March 9 | Luke 18:18-30

HANDS002“Why do you call me good? No one is good but God alone?” Why does Jesus do this? Seriously. What a snarky response, and, furthermore, a confusing one. Is Jesus denying his divinity here? What is he doing? Well, if he’s denying his divinity, then we’ve got a problem with other texts and, well, quite honestly, a key point in orthodox theology. That alone is reason to question what he’s doing here, but there’s more, which I think is more compelling. That is that if you look at Luke’s Jesus (which is what we’ve been doing for over two months now, it’s a snarky Jesus. And in his snakiness, he is often getting us to examine ourselves. It’s quite possible that what Jesus is doing here is getting this man to really think about what he’s saying when he addresses him as, “good teacher”? It’s as though Jesus is saying, “do you really think that’s what I am? Because the implications of that are pretty big. So, if  you do, fasten your seatbelt as I answer your question.”

And then Jesus launches into it: He cites the commandments in answer to the man’s question about inheriting eternal life. And the man says, “Got it. Been there done that.” But then Jesus says there is one thing lacking, which he follows with telling him to sell everything he has and give it to the poor. Ruh-roh.

Two things about this:

First, remember that Luke’s Jesus is very concerned about the poor and, in that, also bringing down the rich. He just is. That might make many of us in affluent America uncomfortable, but it is what it is. We should let it make it us uncomfortable. It doesn’t disqualify anyone from God’s grace, so don’t worry about that. Just let it make us uncomfortable.

Second: I’m not trying to find a loop hole here, but I also think we are not to take this as a universal command for all people at all time. This is not a religious leader asking about universal truths and theology; this is a rich, unnamed ruler asking Jesus what must do to inherit eternal life. Part of the problem is that he’s asking what have to do. As indicated by what Jesus says toward the end of this story (verse 27), there isn’t anything anybody can do. It’s impossible to get yourself eternal life. Only God can do that.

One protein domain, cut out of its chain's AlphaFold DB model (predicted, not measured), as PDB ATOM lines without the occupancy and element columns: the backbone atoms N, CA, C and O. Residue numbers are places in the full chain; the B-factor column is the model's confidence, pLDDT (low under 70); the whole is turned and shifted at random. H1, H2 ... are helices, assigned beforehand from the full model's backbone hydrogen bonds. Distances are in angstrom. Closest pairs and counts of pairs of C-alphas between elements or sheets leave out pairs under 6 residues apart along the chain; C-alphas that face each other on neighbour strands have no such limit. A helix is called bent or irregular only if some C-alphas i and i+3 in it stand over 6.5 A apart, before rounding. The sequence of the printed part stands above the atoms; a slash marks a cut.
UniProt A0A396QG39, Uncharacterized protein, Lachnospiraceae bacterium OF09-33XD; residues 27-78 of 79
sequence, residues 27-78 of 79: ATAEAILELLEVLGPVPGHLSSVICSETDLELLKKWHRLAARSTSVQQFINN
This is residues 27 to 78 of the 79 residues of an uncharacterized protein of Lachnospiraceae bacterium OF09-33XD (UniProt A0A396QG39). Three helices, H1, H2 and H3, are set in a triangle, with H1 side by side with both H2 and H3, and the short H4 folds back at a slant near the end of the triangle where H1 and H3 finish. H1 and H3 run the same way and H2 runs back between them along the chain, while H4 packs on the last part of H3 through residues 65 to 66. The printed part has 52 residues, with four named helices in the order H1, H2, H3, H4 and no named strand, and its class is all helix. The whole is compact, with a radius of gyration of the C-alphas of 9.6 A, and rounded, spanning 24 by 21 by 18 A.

But further more, this man is asking what must do- not what all people must do; not what one must do, but what  I must do. And the NRSV doesn’t help us here because in it Jesus’ response is “there is still one thing lacking”. This is in the passive voice, as though there is this mysterious thing out there that’s lacking or could be lacking in anyone. The Greek, however, reads, “still, one thing you are lacking.” It’s in the 2nd person, singular, present, active; that means it is this man, right here, right now that is currently lacking something. And what he is lacking is the giving of his whole heart, mind, soul, and strength to the love and mission of God.

The bottom line, and what I think is the core of this story’s point, is that each one of us is lacking something. And whatever that is (and no one can really name that except for you and the Spirit of of God working you) is what God asks us to let go of. The question is not, “do I need to sell everything I have and give it to the poor?” The question is, “what are you holding on to? What are you holding on to with a tight grip that though you think it’s giving you a sense of peace and security, it’s actually a source of tension and restriction?” What do you, and what do I, need to release?

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